Current Research

Current project: The Idea of Civil Society in African-American Political, Social, and Economic Thought (book manuscript)

Between the individual and the state lies a wide expanse of human interaction that can nourish the soul and strengthen social attachment: civil society. Civil society is typically understood as the vibrant nexus of intermediary institutions, such as the family, church, and civic organization, that grants men and women moral purpose, spiritual fulfillment, and material welfare. Although the idea of civil society has served as a source of rich commentary in the traditional canon of political and social thought, a book-length study on the subject from the perspective of African-American thinkers has yet to be written.

My current book project attempts to fill this void by addressing how African-American thinkers and activists have understood civil society in its political, social, religious, ethical, and economic dimensions. It will explore questions such as: how did African-American thinkers grasp the idea of civil society? How did they conceptualize civil society with specific regard to black communities? How did they view civil society in relation to political activism? In relation to social progress? In relation to the black church? What were the limits to civil society in their view? What broader truths do their observations on civil society reveal about the associational nature of man?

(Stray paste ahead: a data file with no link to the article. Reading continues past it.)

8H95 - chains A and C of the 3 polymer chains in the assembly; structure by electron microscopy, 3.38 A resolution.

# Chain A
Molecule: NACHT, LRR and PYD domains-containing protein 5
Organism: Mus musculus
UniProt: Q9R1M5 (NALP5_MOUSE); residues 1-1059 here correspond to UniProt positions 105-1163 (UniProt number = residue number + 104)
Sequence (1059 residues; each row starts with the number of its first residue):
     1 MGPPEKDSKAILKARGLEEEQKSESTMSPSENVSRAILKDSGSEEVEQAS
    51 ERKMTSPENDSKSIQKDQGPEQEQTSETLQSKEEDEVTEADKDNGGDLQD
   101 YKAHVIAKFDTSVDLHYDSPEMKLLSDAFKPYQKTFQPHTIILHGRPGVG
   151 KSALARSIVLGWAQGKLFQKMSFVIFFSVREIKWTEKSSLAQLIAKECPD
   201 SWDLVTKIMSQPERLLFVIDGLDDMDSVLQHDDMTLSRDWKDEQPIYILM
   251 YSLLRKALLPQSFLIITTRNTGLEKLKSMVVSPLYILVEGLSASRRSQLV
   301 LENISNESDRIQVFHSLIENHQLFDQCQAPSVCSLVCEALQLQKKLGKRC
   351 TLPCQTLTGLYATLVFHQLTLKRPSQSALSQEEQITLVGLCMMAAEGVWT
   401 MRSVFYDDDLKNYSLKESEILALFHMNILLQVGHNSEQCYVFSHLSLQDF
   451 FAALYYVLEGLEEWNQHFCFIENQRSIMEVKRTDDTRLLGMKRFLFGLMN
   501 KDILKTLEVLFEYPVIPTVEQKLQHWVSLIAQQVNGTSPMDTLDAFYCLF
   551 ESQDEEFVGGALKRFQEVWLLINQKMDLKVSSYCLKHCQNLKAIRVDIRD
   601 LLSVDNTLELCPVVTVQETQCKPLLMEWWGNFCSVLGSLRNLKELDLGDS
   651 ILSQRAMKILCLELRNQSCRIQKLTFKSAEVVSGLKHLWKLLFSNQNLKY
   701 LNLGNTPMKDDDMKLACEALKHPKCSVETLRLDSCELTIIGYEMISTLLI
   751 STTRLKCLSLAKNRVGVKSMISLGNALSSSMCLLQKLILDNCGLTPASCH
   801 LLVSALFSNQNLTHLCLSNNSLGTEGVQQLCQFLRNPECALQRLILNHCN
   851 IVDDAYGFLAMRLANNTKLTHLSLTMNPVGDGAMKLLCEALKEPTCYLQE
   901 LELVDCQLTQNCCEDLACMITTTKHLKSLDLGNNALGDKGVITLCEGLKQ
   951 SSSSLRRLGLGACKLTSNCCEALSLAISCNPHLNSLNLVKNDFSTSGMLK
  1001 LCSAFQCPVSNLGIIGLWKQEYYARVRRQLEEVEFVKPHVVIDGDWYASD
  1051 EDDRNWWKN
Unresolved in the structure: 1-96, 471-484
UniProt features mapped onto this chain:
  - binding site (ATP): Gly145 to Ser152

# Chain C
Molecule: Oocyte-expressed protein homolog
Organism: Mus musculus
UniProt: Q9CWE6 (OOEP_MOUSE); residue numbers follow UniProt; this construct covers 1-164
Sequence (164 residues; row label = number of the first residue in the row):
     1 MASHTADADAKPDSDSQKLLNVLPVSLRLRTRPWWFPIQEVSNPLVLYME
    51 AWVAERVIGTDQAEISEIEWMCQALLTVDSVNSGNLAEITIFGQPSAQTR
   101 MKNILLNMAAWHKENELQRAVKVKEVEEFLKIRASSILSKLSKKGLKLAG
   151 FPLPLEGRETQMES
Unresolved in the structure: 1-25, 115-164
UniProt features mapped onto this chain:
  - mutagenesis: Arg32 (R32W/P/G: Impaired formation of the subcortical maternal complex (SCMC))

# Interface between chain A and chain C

This study will show that African-American thinkers have understood civil society to be a crucial touchstone in gauging the condition of black progress. In addition, their insights into the connection between civil society and black progress can aid in moving contemporary racial discourse beyond the individual-versus-the-state dichotomy, a debate that is often framed by the question of whether the state should or should not intervene in the American economy to advance the well-being of African-Americans. Finally, the idea of civil society in political and social thought can be enriched by giving greater attention to the concept in African-American intellectual history. Black thinkers have appraised civil society, even with its imperfections, as a moral custodian for black progress and the deepening of mutual affection within and between races. This book is an attempt to demonstrate why.